Presley v. Bennett

Annotate this Case

860 S.W.2d 857 (1993)

William T. PRESLEY, Plaintiff-Appellee, v. Carl BENNETT, d/b/a Bennett Roofing Co., and Liberty Mutual Insurance Company, Defendants-Appellants.

Supreme Court of Tennessee, at Knoxville.

August 9, 1993.

*858 Weldon E. Patterson, Poore, Cox, Baker, Ray & Byrne, Knoxville, for defendants-appellants.

Ralph Brown, Maryville, for plaintiff-appellee.

OPINION

ANDERSON, Justice.

This direct appeal presents the issue of whether the filing of a notice of election of workers' compensation coverage with the Department of Labor is mandatory where the parties have agreed to be bound by the Act. Here, the employer-contractor and the subcontractor orally agreed to be bound by the Workers' Compensation Act. The contractor withheld funds for workers' compensation insurance for the subcontractor and his employees from the subcontractor's contract payments, but neither party filed a notice of election of coverage with the Department of Labor pursuant to Tenn. Code Ann. § 50-6-113(e) (1991). We conclude that the statutory filing requirement is directory only, and that substantial compliance with the statute was established by the proof. The judgment of the trial court awarding workers' compensation benefits is affirmed.

BACKGROUND

On July 5, 1990, the plaintiff, William Presley, fell from the roof of a house and was *859 injured while performing roofing work as a subcontractor for the defendant, Carl Bennett, d/b/a Bennett Roofing Company. When the subcontract arrangement began, Presley and Bennett orally agreed that both Presley and his crew would be covered by workers' compensation, and in accordance with that agreement, Bennett withheld an amount for workers' compensation premiums from the money he paid Presley.

After the accident, Bennett assured Presley that he was covered by workers' compensation. However, the defendant, Liberty Mutual Insurance Company ("Liberty"), Bennett's workers' compensation carrier, denied coverage on behalf of itself and Bennett because neither Bennett nor Presley filed a written notice of the election of coverage with the Department of Labor. See Tenn. Code Ann. § 50-6-113(e)(1) (1991). Liberty also argued that it was not bound to provide insurance coverage to Presley because it never received the premiums Bennett withheld.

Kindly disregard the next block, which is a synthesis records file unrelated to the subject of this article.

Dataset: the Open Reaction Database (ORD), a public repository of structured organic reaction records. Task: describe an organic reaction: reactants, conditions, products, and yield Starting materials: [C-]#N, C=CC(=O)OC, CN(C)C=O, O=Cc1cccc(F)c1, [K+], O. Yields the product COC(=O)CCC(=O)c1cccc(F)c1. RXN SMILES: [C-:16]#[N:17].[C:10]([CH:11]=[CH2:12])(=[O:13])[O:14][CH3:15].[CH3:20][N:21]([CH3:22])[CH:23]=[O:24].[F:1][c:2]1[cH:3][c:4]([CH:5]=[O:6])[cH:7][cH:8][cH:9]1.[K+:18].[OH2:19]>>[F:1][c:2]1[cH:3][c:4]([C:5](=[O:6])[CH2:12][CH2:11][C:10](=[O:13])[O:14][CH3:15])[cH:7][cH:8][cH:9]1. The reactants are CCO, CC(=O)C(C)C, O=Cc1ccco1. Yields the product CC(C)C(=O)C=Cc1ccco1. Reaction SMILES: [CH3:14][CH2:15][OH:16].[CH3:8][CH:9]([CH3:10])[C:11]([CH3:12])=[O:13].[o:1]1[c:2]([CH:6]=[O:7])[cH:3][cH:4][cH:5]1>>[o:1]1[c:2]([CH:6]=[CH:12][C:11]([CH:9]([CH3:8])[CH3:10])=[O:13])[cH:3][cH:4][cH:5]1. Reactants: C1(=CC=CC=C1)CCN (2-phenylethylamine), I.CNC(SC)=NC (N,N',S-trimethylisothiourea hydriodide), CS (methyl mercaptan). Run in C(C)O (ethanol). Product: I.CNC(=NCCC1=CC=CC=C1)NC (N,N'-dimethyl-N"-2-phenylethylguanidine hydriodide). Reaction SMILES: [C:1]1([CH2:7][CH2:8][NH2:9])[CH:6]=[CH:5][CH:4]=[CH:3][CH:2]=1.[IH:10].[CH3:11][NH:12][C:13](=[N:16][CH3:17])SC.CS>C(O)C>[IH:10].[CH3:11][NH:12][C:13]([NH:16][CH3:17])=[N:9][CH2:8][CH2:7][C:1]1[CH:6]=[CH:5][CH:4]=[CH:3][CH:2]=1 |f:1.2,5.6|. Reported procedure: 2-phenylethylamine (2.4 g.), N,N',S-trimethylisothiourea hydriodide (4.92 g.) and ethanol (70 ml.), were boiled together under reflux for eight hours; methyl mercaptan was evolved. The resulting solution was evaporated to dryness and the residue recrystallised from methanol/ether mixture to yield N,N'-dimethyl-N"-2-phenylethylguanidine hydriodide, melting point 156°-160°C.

Both Bennett and Presley testified at trial that they were not told and had no knowledge of the filing requirement with the Department of Labor before the accident. Liberty argued that filing the notice of election was a mandatory prerequisite for coverage under the workers' compensation laws.

By statute, employees of a subcontractor who are injured working on the job may recover workers' compensation benefits from the principal contractor. Tenn. Code Ann. § 50-6-113(a) (1991 & Supp. 1992). Bennett explained that, as a principal contractor, it was his practice, when subcontractors did not have a certificate of insurance, to withhold premiums at a rate equal to the percentage he paid on his payroll amount. He said that in the past, his workers' compensation carrier performed a year-end audit of his actual payroll to determine whether the premiums he had paid throughout the year, based on his estimated payroll, were sufficient, and if deficient, he was billed for any premiums due and owing, including premiums on subcontractors' compensation.